Making sense of subclinical cardiac alterations in patients with diabetes

  • Manan Pareek Department of Cardiology, North Zealand Hospital, Hillerød, Denmark; Department of Internal Medicine, Yale New Haven Hospital, Yale University School of Medicine, New Haven, Connecticut, USA https://orcid.org/0000-0002-0867-5825
  • Michael Hecht Olsen Department of Internal Medicine, Division of Cardiology, Holbaek Hospital, Holbaek, Denmark
Keywords: Body mass index, diabetes mellitus type 1, echocardiography, diastolic heart failure, left ventricular hypertrophy

Abstract

Patients with diabetes are prone to develop a distinct primary myocardial condition, diabetic cardiomyopathy, placing them at an increased risk for heart failure [1-3]. This occurs independently of hypertension, coronary artery disease, and other established causes of heart failure. Pertinent findings include increased mass, concentric changes, and diastolic dysfunction of the left ventricle [4,5]. Such adverse remodeling is common among patients with diabetes and appears to be strongly associated with its duration, suggesting a role for persistent metabolic stress [6-8]. However, which exact components of the diabetic syndrome determine these cardiac alterations is not clear. Moreover, most studies have investigated patients with type 2 diabetes, and it is uncertain whether patients with type 1 diabetes experience similar myocardial changes.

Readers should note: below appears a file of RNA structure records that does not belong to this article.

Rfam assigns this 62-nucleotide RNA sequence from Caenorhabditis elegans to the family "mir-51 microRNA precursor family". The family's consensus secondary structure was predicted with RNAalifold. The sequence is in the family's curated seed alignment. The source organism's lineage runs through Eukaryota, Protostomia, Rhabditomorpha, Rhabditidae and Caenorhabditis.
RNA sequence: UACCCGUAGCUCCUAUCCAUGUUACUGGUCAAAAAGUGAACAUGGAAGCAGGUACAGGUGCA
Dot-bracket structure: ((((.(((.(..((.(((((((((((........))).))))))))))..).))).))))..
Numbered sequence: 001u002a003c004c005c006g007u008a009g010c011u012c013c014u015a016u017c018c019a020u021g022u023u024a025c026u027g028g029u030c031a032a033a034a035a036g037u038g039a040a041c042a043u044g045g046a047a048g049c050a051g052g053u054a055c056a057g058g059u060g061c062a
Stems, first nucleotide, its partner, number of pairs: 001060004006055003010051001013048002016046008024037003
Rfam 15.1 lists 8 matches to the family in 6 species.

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Making sense of subclinical cardiac alterations in patients with diabetes
Published
2019-11-08
How to Cite
1.
Pareek M, Olsen MH. Making sense of subclinical cardiac alterations in patients with diabetes. Bosn J of Basic Med Sci [Internet]. 2019Nov.8 [cited 2019Nov.17];19(4):312-4. Available from: http://bjbms.org/ojs/index.php/bjbms/article/view/4349
Section
Editorial